The networks must be loving baseball’s final four of Milwaukee, St. Louis, Texas and Detroit. Their thinking, of course, is any LCS without the Yankees and Red Sox, or a Chicago or Los Angeles team, can’t be worth watching.
Actually, I tend to root for the match-ups the networks least want to see.
I don’t care either way that the Yankees and Phillies are done. I realize many Mets’ fans were thrilled to see them lose, and I understand the initial burst of joy, but does it really matter? Is that what you’re going to take from the season?
Who cares what those teams do? Savoring them lose is admitting to an inferiority complex. The Mets have enough on their plate for their fans to worry about what the Yankees did.
After all, it doesn’t change what happened to the Mets. For a while, it looked as if the Mets would overachieve, but they finished as expected. I was thinking .500, which would have represented significant improvement – I never imagined the playoffs – and for a period they were fun to watch.
But, talent seeks its level and the Mets did what most of us thought they would.
I am ambivalent as to who wins, but I’m cool on the Brewers. For a team that hasn’t won anything, their act is tiresome.
I get a kick out of how Prince Fielder points to the crowd whenever he does something. This is the same crowd he can’t wait to abandon, right?
Speaking of Fielder, the Mets should be thinking NO. It’s not as if Fielder isn’t superior to Ike Davis, but he’s another Mo Vaughn in waiting. He’s an offensive force now, but his body type is one to balloon and I can see him putting on a ton of weight after he gets his payday and eventually breaking down.
At least Jose Reyes wouldn’t comment on his free-agency during the season, but Fielder can’t seem to wait to get out of town.
There’s absolutely no comparison between him and Albert Pujols. But, the Mets won’t go after him, either. I believe he’ll stay in St. Louis and Fielder will bolt Milwaukee for the Cubs.
It’s nice to see a team like Milwaukee do well after years of mediocrity, but Nyjer Morgan makes it difficult to root for the Brewers.
Exuberance? Who are you kidding? When he was being mobbed by his teammates after delivering the game-winning hit against Arizona, he had to struggle to get up so he could run into the open field and flex and pump his fists and draw the cameras to him. It’s like most NFL players who celebrate sacks and five-yard receptions for first downs.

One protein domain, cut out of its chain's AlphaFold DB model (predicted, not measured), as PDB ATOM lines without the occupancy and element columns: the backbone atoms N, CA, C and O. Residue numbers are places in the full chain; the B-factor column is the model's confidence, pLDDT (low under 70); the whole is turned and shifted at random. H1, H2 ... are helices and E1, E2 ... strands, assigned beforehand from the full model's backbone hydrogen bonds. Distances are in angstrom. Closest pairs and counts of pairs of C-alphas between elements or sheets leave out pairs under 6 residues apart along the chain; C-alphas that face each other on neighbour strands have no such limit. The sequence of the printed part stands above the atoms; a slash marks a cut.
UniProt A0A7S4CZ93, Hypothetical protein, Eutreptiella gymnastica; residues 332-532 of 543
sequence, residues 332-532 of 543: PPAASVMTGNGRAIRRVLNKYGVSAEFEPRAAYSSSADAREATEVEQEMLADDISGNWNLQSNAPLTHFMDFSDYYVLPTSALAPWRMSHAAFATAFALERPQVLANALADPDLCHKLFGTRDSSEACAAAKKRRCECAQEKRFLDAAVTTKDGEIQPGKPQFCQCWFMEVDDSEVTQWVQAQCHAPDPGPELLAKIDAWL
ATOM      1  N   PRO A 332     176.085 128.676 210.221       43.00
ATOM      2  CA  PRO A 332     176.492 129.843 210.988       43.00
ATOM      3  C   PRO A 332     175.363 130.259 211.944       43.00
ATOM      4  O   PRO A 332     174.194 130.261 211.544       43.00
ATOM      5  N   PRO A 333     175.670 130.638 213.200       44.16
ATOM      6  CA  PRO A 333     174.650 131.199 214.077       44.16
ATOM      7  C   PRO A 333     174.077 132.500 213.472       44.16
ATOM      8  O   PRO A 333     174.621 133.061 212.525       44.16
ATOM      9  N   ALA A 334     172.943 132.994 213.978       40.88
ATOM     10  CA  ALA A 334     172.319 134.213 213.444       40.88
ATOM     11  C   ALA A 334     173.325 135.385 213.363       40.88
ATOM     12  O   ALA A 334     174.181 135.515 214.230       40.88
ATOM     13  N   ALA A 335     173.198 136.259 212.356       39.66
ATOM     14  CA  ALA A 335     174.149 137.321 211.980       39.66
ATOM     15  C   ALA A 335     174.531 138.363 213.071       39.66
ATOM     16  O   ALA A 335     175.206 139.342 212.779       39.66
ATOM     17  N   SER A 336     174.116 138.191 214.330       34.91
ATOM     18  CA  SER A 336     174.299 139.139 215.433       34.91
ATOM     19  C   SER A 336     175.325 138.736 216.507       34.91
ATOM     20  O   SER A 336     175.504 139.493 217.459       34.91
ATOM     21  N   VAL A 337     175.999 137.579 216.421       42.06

Why didn’t he run into the stands like he was a Packer doing the Lambeau Leap?
Morgan’s act of being loud and obnoxious got tired in Washington and Pittsburgh, and it is the same in Milwaukee.
Morgan knew the cameras and a live mike were on him when he dropped those F-bombs. He has no class, reminiscent of guys like Carl Everett and Milton Bradley.
If they win, the Cardinals would be the most compelling story of the post season. Being down that far and overtaking the Braves for the wild card is one of the great comebacks in history. That is always an interesting, even if it involves Tony La Russa.
So far, the most meaningful image of the postseason in relation to the Mets was Ryan Howard going down with an Achilles injury. The Phillies have pitching, but their offense snoozed in the NLDS, and with Howard out indefinitely and Jimmy Rollins possibly leaving, who can’t see them trying to make a splash by signing Reyes?
They have the money and need for offense, so it makes sense. Reyes-Shane Victorino-Chase Utley would make for a dynamic top of the order. I know you don’t want to hear it, but even in your worst nightmares you know it could happen. They would miss Howard’s power, but in that park Reyes could be good for 20.
However, nothing in the playoffs can touch what’s happening in Boston for riveting off-season drama. Talk about a dysfunctional group. It is a shame some in the organization hung Terry Francona out to dry by talking about his marriage and suggesting his abilities were impaired by prescription painkillers.
Interesting one of the in-game partying pitchers was John Lackey. Remember all those people who were saying the Mets should go after him?
If you are supposedly a stud pitcher and your own team doesn’t try hard to keep you – in this case, the Angels – that should tell you something.
Every year it is the same in the postseason. Some favorites fade and there are underdogs. There’s a myriad of story lines until there’s a defining moment in the World Series that takes us into winter.